“Safe Harbors”

A clearly defined set of circumstances or actions with respect to a particular law that shield the actor from liability.

A law with safe harbors says “These things will make you liable, but if you do “this”, then you are guaranteed to be safe". Safe harbors play an important role in areas of the law that are primarily governed by guidelines (which ultimately need to be interpreted by a court) , rather than rules. Since many people may lack the resources or legal sophistication to know or find out if their behavior is legal, a safe harbor provides certainty.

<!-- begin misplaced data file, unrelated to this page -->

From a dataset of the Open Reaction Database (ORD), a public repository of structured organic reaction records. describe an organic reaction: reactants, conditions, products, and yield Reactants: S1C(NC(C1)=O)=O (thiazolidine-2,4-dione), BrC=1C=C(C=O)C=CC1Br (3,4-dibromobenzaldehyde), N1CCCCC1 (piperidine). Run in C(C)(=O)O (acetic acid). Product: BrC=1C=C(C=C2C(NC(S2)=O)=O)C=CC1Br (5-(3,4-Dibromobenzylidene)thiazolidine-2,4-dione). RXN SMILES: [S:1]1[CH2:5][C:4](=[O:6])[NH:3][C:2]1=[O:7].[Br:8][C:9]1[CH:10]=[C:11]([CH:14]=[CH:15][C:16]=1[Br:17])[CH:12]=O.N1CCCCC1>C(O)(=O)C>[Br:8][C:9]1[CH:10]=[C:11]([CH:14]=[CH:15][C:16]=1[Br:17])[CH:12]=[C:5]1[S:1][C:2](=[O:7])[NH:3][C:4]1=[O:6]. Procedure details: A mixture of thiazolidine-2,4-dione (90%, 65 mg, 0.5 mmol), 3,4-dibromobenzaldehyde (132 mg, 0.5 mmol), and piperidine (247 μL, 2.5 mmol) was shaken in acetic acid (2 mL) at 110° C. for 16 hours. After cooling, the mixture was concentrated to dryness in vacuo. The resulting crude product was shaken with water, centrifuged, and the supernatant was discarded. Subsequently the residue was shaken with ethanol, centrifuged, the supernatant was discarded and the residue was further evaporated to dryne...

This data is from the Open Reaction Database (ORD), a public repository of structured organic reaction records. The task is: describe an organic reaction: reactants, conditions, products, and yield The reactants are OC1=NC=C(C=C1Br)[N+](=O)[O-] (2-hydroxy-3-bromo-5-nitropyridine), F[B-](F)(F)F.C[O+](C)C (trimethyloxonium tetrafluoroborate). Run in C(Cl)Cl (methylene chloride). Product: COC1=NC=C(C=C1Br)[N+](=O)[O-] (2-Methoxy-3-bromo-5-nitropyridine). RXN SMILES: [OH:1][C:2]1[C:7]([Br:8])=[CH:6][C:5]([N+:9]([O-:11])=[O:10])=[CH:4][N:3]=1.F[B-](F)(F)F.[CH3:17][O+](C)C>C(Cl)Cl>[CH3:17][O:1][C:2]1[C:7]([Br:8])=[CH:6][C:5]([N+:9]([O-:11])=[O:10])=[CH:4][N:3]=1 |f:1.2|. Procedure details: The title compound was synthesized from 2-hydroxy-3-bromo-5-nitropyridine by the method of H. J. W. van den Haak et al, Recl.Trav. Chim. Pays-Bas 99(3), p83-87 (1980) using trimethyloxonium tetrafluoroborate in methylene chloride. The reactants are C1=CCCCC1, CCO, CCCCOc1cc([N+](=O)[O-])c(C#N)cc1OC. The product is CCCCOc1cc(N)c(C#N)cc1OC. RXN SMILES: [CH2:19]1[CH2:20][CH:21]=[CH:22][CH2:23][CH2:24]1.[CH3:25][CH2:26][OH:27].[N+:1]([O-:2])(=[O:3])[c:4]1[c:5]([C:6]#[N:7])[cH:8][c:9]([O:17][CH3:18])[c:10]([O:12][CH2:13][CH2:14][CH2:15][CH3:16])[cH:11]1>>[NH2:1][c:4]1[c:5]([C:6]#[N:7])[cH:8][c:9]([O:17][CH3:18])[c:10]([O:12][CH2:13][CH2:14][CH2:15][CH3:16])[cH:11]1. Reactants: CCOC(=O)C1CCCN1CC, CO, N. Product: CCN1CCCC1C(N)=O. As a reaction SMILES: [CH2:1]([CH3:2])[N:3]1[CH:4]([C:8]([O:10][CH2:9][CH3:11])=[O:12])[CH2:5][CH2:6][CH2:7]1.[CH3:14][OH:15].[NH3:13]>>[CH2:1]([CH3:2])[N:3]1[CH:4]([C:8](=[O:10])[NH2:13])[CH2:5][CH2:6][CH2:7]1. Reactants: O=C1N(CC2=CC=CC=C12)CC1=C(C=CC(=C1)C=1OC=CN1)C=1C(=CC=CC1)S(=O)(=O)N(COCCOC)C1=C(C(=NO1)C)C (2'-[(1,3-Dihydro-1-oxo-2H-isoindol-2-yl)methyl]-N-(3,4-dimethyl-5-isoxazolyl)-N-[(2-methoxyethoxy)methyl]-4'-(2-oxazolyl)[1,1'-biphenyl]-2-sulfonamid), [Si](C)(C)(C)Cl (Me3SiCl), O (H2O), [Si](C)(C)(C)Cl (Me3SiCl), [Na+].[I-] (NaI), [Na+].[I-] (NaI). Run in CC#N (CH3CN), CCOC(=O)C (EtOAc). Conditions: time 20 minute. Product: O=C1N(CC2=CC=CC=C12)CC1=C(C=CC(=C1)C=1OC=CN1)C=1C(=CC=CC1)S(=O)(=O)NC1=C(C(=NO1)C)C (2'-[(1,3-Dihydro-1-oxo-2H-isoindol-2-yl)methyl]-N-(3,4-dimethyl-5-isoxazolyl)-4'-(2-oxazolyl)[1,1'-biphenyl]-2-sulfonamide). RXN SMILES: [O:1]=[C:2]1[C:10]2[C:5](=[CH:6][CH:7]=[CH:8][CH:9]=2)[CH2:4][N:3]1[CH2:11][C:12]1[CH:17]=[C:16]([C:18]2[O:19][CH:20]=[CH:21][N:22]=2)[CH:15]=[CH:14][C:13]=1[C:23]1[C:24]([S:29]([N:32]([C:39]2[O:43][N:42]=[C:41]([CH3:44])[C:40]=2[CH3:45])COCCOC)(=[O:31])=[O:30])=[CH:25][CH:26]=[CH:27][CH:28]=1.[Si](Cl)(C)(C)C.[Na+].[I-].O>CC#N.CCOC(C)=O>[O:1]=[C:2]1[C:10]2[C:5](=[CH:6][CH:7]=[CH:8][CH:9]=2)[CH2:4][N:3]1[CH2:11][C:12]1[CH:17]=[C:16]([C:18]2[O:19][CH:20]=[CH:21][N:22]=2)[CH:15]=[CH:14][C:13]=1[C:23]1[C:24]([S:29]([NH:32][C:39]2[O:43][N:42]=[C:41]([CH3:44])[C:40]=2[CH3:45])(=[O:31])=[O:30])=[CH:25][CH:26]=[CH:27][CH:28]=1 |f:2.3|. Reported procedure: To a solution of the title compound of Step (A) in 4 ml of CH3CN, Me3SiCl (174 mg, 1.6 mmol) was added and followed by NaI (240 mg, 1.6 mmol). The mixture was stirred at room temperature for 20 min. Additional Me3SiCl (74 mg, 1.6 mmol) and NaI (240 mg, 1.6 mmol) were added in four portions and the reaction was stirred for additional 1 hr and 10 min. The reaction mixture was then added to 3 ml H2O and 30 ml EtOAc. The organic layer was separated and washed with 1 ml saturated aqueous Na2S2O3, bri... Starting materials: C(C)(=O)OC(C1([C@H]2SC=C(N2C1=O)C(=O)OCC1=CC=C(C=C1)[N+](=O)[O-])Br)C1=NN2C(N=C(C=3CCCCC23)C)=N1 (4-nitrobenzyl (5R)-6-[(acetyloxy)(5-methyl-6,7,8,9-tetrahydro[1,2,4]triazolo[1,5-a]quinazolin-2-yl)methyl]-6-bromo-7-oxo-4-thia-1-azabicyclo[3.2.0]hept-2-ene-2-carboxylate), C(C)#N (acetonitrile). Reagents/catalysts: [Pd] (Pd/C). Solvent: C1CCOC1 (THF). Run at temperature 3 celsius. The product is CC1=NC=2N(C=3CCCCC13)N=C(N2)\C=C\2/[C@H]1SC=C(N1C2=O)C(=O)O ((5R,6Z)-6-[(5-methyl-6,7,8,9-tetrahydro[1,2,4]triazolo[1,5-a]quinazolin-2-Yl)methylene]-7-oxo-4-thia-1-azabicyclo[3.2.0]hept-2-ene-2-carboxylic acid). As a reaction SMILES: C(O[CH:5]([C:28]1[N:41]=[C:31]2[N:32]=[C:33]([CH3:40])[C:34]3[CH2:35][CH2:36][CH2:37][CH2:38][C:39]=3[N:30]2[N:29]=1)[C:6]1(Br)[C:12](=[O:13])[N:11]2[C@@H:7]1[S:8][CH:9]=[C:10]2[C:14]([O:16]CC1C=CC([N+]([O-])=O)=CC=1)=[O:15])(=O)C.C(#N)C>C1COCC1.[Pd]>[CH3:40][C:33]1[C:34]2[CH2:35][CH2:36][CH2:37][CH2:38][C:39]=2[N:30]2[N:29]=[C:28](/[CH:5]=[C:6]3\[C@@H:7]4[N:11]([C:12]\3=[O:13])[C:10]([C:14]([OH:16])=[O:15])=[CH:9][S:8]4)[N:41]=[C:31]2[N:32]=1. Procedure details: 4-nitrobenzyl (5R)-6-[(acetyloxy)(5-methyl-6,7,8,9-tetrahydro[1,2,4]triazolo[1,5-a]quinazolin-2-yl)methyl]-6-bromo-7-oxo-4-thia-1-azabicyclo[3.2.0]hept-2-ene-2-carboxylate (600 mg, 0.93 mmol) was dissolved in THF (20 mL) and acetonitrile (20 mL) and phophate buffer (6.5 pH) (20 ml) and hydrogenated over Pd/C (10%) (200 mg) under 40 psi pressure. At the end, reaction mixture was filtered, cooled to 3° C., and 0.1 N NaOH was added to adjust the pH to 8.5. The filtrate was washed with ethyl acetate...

In the context of copyright law, although it is also used as a generic term for the limits of “safe” activity”, safe harbors are most often encountered with respect to Section 512 of the United States’ Digital Millennium Copyright Act, “Limitations on liability relating to material online”, which describes various ways in which Internet content providers can ensure that they will avoid liability for the behavior of their users and patrons. The most important of these is the “notice and takedown” proceeding.

Note: “Safe harbor” may also refer to a U.S. – EU agreement regarding the safety and privacy of personal data and databases.

See also:

  • DMCA
  • Notice and Takedown
  • Cease and Desist

Other resources:

» Glossary